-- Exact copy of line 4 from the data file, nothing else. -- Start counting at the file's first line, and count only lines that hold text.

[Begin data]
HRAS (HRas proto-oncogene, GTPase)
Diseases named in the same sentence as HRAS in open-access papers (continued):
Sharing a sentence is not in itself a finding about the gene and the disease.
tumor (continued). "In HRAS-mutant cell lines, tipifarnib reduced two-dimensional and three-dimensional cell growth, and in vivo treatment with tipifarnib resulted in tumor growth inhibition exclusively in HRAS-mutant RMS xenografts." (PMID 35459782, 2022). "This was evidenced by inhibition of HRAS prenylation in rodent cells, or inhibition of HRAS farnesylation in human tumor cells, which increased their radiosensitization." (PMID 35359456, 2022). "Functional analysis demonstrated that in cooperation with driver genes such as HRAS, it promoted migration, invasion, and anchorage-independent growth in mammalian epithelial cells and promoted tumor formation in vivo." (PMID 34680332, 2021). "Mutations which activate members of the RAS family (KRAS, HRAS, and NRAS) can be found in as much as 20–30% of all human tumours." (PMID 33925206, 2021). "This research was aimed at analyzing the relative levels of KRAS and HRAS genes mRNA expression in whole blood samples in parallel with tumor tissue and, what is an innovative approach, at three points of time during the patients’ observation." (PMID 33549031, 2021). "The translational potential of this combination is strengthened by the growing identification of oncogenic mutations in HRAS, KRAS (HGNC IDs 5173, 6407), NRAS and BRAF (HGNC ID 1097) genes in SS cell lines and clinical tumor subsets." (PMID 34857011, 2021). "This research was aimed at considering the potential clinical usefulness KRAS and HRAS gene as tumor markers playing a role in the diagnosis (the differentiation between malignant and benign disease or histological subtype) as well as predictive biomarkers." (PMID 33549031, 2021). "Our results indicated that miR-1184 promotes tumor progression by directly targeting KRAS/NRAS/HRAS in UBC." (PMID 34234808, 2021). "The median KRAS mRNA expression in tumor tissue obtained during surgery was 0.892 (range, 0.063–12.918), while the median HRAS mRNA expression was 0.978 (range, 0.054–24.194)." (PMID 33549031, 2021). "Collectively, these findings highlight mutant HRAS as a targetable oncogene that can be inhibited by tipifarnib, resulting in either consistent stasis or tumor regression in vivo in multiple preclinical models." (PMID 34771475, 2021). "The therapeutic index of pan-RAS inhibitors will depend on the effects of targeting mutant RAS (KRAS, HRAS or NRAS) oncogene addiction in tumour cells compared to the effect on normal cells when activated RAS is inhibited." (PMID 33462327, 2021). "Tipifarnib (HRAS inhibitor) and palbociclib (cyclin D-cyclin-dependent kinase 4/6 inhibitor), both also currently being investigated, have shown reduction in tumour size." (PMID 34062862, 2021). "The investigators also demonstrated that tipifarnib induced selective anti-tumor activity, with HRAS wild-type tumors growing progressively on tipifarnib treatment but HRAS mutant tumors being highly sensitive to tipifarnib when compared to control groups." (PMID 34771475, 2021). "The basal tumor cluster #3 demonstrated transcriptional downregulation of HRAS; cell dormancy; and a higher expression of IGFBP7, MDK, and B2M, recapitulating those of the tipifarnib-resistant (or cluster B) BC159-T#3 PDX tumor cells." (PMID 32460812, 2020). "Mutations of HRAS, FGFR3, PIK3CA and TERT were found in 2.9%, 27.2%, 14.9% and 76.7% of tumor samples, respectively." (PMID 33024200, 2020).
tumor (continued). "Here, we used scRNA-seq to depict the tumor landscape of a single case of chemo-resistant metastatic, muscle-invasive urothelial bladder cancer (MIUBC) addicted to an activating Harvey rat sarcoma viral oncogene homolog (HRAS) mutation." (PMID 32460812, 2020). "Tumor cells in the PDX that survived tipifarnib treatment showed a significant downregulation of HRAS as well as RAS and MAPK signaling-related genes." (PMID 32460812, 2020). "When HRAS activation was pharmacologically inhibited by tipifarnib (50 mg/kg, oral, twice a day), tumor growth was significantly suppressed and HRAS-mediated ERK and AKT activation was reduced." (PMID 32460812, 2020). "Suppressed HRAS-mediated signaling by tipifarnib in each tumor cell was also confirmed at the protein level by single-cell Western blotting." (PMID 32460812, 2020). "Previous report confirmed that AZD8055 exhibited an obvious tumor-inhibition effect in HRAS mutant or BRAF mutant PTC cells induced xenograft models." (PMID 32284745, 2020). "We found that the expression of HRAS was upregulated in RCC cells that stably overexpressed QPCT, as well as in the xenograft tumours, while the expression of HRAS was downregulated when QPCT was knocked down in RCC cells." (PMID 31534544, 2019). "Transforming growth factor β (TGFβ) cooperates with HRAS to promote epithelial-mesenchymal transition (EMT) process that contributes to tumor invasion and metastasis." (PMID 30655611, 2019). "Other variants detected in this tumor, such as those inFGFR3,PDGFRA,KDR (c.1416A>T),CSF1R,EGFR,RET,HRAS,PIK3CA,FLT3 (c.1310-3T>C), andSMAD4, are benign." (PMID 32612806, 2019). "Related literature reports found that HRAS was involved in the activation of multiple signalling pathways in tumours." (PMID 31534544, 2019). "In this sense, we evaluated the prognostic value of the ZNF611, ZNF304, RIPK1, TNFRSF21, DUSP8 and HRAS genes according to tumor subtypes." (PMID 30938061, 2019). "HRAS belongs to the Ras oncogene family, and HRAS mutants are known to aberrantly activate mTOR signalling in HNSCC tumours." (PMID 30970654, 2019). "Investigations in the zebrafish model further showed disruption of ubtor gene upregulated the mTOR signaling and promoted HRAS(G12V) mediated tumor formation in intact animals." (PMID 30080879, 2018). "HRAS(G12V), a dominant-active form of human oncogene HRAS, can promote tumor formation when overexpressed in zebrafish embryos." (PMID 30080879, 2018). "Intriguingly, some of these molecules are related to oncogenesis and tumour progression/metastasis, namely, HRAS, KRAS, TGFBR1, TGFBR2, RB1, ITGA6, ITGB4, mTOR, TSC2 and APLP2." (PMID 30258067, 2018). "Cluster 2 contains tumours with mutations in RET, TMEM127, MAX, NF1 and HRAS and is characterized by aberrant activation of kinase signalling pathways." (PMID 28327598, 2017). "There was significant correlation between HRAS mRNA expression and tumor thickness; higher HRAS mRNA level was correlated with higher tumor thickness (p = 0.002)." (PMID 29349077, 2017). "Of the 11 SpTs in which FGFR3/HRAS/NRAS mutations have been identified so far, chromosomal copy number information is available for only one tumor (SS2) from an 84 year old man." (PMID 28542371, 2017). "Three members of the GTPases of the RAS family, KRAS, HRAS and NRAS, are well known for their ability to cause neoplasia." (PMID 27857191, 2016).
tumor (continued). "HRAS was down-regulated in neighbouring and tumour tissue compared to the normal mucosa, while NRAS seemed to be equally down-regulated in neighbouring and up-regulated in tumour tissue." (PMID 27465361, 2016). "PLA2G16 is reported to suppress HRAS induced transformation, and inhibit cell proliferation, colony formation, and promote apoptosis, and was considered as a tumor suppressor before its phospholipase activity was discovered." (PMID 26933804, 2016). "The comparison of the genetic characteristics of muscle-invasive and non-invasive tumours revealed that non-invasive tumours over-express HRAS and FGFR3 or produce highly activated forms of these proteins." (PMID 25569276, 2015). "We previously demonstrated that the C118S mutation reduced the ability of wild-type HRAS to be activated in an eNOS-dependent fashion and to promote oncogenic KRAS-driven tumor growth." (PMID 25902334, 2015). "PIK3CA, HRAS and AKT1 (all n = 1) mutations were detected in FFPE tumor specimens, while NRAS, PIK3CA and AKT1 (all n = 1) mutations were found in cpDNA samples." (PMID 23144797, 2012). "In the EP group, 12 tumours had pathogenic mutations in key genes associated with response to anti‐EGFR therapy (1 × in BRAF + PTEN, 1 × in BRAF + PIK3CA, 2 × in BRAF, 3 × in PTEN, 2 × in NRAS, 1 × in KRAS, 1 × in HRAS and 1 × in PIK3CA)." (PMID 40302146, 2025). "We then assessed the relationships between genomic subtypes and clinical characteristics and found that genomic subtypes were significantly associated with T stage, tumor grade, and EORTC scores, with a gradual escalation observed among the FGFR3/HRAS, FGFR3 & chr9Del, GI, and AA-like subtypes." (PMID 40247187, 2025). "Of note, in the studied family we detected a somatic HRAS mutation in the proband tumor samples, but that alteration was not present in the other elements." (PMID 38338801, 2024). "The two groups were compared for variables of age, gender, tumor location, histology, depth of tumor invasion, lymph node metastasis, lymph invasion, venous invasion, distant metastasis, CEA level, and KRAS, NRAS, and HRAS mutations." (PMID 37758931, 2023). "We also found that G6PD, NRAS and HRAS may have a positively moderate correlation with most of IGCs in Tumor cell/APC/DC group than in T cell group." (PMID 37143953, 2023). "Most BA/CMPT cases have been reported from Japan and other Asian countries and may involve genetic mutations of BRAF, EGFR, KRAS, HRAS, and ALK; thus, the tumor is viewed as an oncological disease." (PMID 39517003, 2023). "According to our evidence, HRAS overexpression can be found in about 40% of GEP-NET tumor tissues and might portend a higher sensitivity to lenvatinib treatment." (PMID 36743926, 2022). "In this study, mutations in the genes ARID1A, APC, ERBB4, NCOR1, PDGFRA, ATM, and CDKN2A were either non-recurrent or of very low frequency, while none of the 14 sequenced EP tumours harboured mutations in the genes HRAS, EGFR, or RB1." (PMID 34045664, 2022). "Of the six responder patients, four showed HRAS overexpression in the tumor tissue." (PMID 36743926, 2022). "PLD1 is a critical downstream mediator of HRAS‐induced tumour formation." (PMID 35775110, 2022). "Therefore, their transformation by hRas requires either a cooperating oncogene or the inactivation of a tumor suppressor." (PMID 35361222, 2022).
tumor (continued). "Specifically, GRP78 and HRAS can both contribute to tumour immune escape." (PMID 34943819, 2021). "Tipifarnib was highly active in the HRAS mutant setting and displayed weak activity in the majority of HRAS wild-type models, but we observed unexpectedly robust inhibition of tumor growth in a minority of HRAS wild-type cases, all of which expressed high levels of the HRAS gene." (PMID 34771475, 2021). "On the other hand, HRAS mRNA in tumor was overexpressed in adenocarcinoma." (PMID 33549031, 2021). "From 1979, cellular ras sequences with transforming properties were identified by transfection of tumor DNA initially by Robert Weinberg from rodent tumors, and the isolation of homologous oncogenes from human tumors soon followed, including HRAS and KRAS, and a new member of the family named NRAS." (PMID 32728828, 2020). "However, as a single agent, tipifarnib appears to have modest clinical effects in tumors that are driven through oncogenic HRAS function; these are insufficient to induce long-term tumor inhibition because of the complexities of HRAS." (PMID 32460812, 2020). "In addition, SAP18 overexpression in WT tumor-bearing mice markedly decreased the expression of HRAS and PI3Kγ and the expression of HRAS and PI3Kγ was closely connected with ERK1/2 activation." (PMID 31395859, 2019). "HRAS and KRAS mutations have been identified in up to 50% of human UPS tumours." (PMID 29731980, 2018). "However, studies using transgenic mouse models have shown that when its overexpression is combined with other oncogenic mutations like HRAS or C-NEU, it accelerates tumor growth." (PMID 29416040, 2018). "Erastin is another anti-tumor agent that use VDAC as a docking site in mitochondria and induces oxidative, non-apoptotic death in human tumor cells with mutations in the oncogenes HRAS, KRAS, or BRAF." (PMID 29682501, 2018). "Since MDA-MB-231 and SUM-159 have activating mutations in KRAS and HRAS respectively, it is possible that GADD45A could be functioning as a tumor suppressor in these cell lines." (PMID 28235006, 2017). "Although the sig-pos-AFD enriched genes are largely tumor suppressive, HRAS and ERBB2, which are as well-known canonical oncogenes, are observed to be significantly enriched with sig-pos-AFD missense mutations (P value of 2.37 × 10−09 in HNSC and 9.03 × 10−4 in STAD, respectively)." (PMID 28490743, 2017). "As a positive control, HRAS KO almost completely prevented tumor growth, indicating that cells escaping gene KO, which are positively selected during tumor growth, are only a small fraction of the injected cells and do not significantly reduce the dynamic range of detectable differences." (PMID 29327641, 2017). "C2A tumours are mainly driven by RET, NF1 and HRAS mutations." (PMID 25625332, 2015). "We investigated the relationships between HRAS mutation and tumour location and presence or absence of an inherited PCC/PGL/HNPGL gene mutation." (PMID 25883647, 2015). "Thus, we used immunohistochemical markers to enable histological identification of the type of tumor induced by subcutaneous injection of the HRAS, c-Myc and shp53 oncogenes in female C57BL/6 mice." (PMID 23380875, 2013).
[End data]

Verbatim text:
tumor (continued). "In HRAS-mutant cell lines, tipifarnib reduced two-dimensional and three-dimensional cell growth, and in vivo treatment with tipifarnib resulted in tumor growth inhibition exclusively in HRAS-mutant RMS xenografts." (PMID 35459782, 2022). "This was evidenced by inhibition of HRAS prenylation in rodent cells, or inhibition of HRAS farnesylation in human tumor cells, which increased their radiosensitization." (PMID 35359456, 2022). "Functional analysis demonstrated that in cooperation with driver genes such as HRAS, it promoted migration, invasion, and anchorage-independent growth in mammalian epithelial cells and promoted tumor formation in vivo." (PMID 34680332, 2021). "Mutations which activate members of the RAS family (KRAS, HRAS, and NRAS) can be found in as much as 20–30% of all human tumours." (PMID 33925206, 2021). "This research was aimed at analyzing the relative levels of KRAS and HRAS genes mRNA expression in whole blood samples in parallel with tumor tissue and, what is an innovative approach, at three points of time during the patients’ observation." (PMID 33549031, 2021). "The translational potential of this combination is strengthened by the growing identification of oncogenic mutations in HRAS, KRAS (HGNC IDs 5173, 6407), NRAS and BRAF (HGNC ID 1097) genes in SS cell lines and clinical tumor subsets." (PMID 34857011, 2021). "This research was aimed at considering the potential clinical usefulness KRAS and HRAS gene as tumor markers playing a role in the diagnosis (the differentiation between malignant and benign disease or histological subtype) as well as predictive biomarkers." (PMID 33549031, 2021). "Our results indicated that miR-1184 promotes tumor progression by directly targeting KRAS/NRAS/HRAS in UBC." (PMID 34234808, 2021). "The median KRAS mRNA expression in tumor tissue obtained during surgery was 0.892 (range, 0.063–12.918), while the median HRAS mRNA expression was 0.978 (range, 0.054–24.194)." (PMID 33549031, 2021). "Collectively, these findings highlight mutant HRAS as a targetable oncogene that can be inhibited by tipifarnib, resulting in either consistent stasis or tumor regression in vivo in multiple preclinical models." (PMID 34771475, 2021). "The therapeutic index of pan-RAS inhibitors will depend on the effects of targeting mutant RAS (KRAS, HRAS or NRAS) oncogene addiction in tumour cells compared to the effect on normal cells when activated RAS is inhibited." (PMID 33462327, 2021). "Tipifarnib (HRAS inhibitor) and palbociclib (cyclin D-cyclin-dependent kinase 4/6 inhibitor), both also currently being investigated, have shown reduction in tumour size." (PMID 34062862, 2021). "The investigators also demonstrated that tipifarnib induced selective anti-tumor activity, with HRAS wild-type tumors growing progressively on tipifarnib treatment but HRAS mutant tumors being highly sensitive to tipifarnib when compared to control groups." (PMID 34771475, 2021). "The basal tumor cluster #3 demonstrated transcriptional downregulation of HRAS; cell dormancy; and a higher expression of IGFBP7, MDK, and B2M, recapitulating those of the tipifarnib-resistant (or cluster B) BC159-T#3 PDX tumor cells." (PMID 32460812, 2020). "Mutations of HRAS, FGFR3, PIK3CA and TERT were found in 2.9%, 27.2%, 14.9% and 76.7% of tumor samples, respectively." (PMID 33024200, 2020).